Family Life column for Reuters on boys, guns and the “bang bang gene.”
It’s a scene repeated again and again at the breakfast table of the peace-loving family. You know the sort. They’re the family with the canvas farmers’ market shopping bag, the clutter of vitamin bottles on the counter and the strict rules prohibiting the viewing of violent cartoons and the use of toy guns. No squirt guns, no ray guns, no popguns.
Then one morning, peace-loving mama serves up a slice of wholegrain toast to her peace-loving son only to discover that he’s chewed his bread into the shape of a pistol.
P-sshhew P-sshew, comes the sound effect, followed by the inevitable punch line: “You’re dead.”
You can run, peaceful parent, but you can’t hide from the toast gun.
It’s not always toast, of course. Other parents report that their kids have fashioned firearms out of sticks, stuffed animals and showerheads. One parent on the website Offsprung reports that as a boy, he made a gun out of a Jesus figurine swiped from the Christmas nativity scene.
The props change, but one thing is almost always the same: boys pull the trigger.
Many parents, particularly moms, greet such scenes with shock, or at least anxiety. Particularly in a time of wars overseas and violence on the streets, questions linger: how do such violent urges spring from innocent children, especially those whose media exposure is limited to public television shows featuring nubby-textured puppets resolving conflicts with understanding and hugs? Does prohibiting gunplay actually encourage it? Are boys who play with guns destined to grow up to be soldiers, hunters or hit men?
In short, what is it with boys and guns?
The subject has been a hot topic among parents and educators for at least 30 years. Child development experts tell us that yes, boys are more likely to play with guns than girls but no, there’s no proven link between gunplay and aggressive behavior. Even so, they report that children under 9 have a harder time understanding the difference between play and real guns; given that, most experts agree that it’s best to keep toy guns away from kids.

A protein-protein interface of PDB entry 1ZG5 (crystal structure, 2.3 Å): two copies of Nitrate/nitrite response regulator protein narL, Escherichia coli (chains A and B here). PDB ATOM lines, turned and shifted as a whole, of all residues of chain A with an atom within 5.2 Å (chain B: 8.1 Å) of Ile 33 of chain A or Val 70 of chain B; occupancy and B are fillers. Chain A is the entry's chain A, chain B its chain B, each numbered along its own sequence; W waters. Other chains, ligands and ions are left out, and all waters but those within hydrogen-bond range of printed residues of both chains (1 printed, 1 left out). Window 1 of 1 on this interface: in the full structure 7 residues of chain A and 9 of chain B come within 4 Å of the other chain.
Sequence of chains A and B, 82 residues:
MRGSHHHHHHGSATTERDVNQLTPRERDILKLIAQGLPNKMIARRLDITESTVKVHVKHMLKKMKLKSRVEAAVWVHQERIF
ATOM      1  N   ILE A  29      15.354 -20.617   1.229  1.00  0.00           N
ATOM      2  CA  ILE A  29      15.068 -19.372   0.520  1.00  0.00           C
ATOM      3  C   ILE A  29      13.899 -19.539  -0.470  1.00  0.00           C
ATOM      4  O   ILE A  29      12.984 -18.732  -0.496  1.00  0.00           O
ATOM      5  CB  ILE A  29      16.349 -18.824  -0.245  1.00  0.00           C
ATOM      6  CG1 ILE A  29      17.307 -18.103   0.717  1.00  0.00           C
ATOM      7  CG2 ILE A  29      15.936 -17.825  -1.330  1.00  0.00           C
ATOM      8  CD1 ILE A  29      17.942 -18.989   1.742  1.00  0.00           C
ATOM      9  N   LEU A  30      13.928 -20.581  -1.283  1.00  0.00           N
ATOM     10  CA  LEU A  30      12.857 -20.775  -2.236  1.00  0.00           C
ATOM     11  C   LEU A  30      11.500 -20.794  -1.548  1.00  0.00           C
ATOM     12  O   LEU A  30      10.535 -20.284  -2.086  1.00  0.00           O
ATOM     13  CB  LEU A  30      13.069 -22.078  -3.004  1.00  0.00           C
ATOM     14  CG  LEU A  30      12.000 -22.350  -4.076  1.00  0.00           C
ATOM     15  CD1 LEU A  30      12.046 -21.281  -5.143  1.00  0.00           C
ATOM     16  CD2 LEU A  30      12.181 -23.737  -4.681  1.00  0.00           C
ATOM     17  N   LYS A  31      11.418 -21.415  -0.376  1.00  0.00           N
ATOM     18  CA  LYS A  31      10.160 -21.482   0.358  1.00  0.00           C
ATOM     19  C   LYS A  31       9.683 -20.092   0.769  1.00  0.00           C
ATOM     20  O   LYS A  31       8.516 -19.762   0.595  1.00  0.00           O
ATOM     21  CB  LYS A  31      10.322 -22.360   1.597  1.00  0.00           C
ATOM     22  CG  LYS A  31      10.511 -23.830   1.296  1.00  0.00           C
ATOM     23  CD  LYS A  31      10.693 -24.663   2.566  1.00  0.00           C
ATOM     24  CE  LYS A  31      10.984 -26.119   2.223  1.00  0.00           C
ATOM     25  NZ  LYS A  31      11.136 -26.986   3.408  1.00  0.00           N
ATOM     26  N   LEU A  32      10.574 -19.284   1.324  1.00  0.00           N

Many educators, even those far outside peace-loving progressive circles, prohibit toy weapons at school.
I myself was raised with a strict gun control policy by a fiercely pacifist mom. Our living room was decorated with that ubiquitous poster of the crayon sunflower and the slogan, “War is not healthy for children and other living things.” Still, I loved to play shoot-‘em-up. Then one day I was caught running around the front yard gunning down armies of invisible Storm Troopers with a sprinkler attachment. “What, this?” I sputtered. “Oh mom, this is a peace gun. I’m shooting peace rays.”
How quaint that story sounds now. A quick walk down the aisle of the local toy emporium proves how far removed peace-loving families are from the mainstream today. The “boys section” overflows with laser blasters, paintball sets and secret agent pistols. Exquisitely molded action figures sport ammo belts and bazookas. Super Soakers promise to pack as much liquid firepower as ICBMs.
Whatever experts say about kids and guns, parents clearly aren’t listening.
How could they? Their protests are drowned out by the constant din of pretend gunfire. Whether it’s an unconscious manifestation of anatomy, a function of male hormones or simply a handy way for boys to exert power, there’s clearly something deep-seated, even natural, about the bond between boy and gun.
Of course that doesn’t mean we should arm our kids. As far as I’m concerned, parents who dress their 8-year-olds in camouflage and give them realistic toy Uzis should be strapped down and forced to listen to Yoko Ono records until the next Age of Aquarius. At the same time, outright bans on gunplay are foolish at best and may even backfire, producing an even more intense attachment to the forbidden pleasure of shooting stuff.
I myself managed to grow up a mostly peaceful fellow, even if I still get a weirdly intense thrill from the occasional game of laser tag or “Medal of Honor.” All of which puts in me an uncomfortable position with my own two young sons, who unsurprisingly, love to run around the house blasting each other with make-believe weaponry. I’ve make it a point to sit them down and explain how real-life guns can do irrevocable real-life harm. When the combat starts, I wish they’d go work on a jigsaw puzzle or build a sofa fort.
But I get it. I too was born with the bang-bang gene.
So when they shoot me with the toast gun, I know the drill: save the explanations, grab the wound and fall to the ground.